Friday, November 28, 2014

Indian economic 'slowdown': Big bang reforms fail to take off, Modi magic protagonists should 'rethink' now

By Our Representative
With the Indian economy officially slowing down to 5.3 percent (though experts calculated it earlier at 5.1 percent) during July-September 2014, from 5.7 per cent in the previous quarter, and credit growth hitting a 13-month low in September, Prime Minister Narendra Modi's promise to oversee a revival when he swept to power in May is beginning to be questioned. One of the most influential American dailies, "The Wall Street Journal" has said, with India’s economic growth decelerating, doubts have surfaced "about how quickly the country’s new government can deliver on pledges to end a nearly three-year slump and transform the world’s second-most-populous nation into a manufacturing powerhouse."
The paper underlines, while the GDP slipped to 5.3 percent from a year earlier for the three months that ended September 30, according to government data, manufacturing, which accounts for 15 percent of the economy, "was stagnant, expanding just 0.1%". It adds, while financial and business services may have strengthened, experts such as Shilan Shah, an economist at London-based Capital Economics, said growth for the quarter “is still very lacklustre by past standards—and in terms of what India can achieve at the moment.”
Commenting on the previous quarter's growth rate of 5.7 percent, the paper says, "Growth was modestly above the median forecast of 5.1% in a poll of 16 economists by 'The Wall Street Journal'. In each of the last two fiscal years, Indian growth has come in below 5 percent, the slowest such spell in decades."
It adds, "Starting in 2003, India’s economy grew 8 percent a year on average for nearly a decade, lifting millions out of poverty and creating a generation of young people with middle-class aspirations. The abrupt end of those halcyon years stirred voters’ perceptions that India’s previous government was ineffectual and corrupt, helping to vault Prime Minister Narendra Modi into office this spring... But a series of largely incremental steps by Modi has yet to cause the Indian economy to achieve liftoff."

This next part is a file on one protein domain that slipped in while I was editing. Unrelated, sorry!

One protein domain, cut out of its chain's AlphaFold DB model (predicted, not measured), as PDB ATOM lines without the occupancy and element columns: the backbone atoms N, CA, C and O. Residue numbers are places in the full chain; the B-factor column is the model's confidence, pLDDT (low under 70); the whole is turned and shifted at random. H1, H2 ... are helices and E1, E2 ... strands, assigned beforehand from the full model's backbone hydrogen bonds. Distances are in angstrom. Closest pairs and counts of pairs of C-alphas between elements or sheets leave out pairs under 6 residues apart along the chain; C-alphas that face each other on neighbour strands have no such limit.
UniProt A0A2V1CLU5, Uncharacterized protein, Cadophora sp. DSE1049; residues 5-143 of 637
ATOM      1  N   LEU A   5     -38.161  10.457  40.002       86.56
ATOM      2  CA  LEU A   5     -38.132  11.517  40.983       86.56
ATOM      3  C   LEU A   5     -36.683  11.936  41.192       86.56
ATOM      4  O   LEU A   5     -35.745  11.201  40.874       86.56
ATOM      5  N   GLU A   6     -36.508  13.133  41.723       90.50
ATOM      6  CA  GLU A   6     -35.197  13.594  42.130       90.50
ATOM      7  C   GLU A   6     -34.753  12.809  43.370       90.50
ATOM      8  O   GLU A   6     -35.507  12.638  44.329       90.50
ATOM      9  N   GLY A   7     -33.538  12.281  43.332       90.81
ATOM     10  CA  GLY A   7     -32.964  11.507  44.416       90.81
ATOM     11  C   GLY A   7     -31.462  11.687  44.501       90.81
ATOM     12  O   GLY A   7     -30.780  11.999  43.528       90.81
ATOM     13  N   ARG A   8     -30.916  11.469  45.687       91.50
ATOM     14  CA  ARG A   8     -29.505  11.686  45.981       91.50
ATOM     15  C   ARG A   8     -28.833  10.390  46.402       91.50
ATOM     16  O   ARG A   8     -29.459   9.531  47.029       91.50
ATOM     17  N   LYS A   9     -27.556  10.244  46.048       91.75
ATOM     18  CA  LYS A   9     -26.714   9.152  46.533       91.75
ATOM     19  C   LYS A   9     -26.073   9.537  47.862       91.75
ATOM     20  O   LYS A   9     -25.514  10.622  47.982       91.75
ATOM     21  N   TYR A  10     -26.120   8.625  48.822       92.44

The paper quotes Glenn Levine, senior economist at Moody’s Analytics, to say that the second quarter’s "jump" to 5.7 percent “an aberration... Exports and fixed investment, both growing from a low base a year earlier, had propelled the April-through-June uptick. Neither of those looks sustainable.” It adds, "A plan to streamline the sales-tax system, which the World Bank has called 'the most crucial reform that could improve competitiveness of India’s manufacturing sector', faces technological hurdles and resistance from state governments."
"Labour unions and their political allies will fight any attempt to relinquish the government’s monopoly on commercial coal production, an operation at the heart of powering the economy", the paper said, adding, despite more confidence than before, "The Indian economy doesn’t quite look poised to return to the near-double-digit growth seen in the 2000s. Exports fell 5 percent year-over-year in October. In September, production of consumer durable goods—motorcycles, televisions and the like—was down more than 11 percent from a year earlier."
Anjali Verma, an economist at PhillipCapital, has been quoted as saying, “The concern is that at the ground level, there is no material change taking place. In our interactions with companies, earlier they were telling us that activity would pick up early this year, then they said in the second half and now some are saying it may not happen until next fiscal year.”
Meanwhile, top British daily "Financial Times" has also noticed that the slowdown may not end so easily as earlier expected. It says, "Those who believed in the Modi magic may have to think again... The latest data show the Indian economy may be in for a more gradual recovery than some expected. The business world is still waiting for a series of much anticipated policy reforms - in areas from insurance to labour laws."
Analysing the latest slowdown, international news agency Reuters says that Modi's election had generated "euphoria" in the stock markets, but "with no major new legislation to encourage industry, growth is expected to have fallen back to 5.1 percent in the July-September quarter." 
Quoting finance ministry officials, it says, "The gross domestic product (GDP) figure could be as low as 5 percent", adding this could prompt Finance Minister Arun Jaitley to "use the weak performance to ask the Reserve Bank of India for a rate cut as soon as next week."
Reuters quotes executives as saying that "any pick-up in corporate demand for loans requires business confidence, which depends on Modi's government living up to its campaign promises. They want to see progress in reforming land acquisition laws, a controversial issue in India, as well as improvements in areas such as coal supply and transport infrastructure." 
It also quotes Isaac George, chief financial officer of GVK Power & Infrastructure Ltd, one of India's leading infrastructure builders, as saying that "the government needs to make it easier to do business in this country. Land acquisition is still a big problem."

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